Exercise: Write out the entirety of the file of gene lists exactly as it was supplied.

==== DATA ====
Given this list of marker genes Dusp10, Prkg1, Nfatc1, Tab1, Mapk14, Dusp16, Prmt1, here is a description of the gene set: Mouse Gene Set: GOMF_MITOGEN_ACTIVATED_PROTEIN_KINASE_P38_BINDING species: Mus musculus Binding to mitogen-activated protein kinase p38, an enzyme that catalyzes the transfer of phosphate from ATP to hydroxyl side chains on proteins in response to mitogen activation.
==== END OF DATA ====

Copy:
Given this list of marker genes Dusp10, Prkg1, Nfatc1, Tab1, Mapk14, Dusp16, Prmt1, here is a description of the gene set: Mouse Gene Set: GOMF_MITOGEN_ACTIVATED_PROTEIN_KINASE_P38_BINDING species: Mus musculus Binding to mitogen-activated protein kinase p38, an enzyme that catalyzes the transfer of phosphate from ATP to hydroxyl side chains on proteins in response to mitogen activation.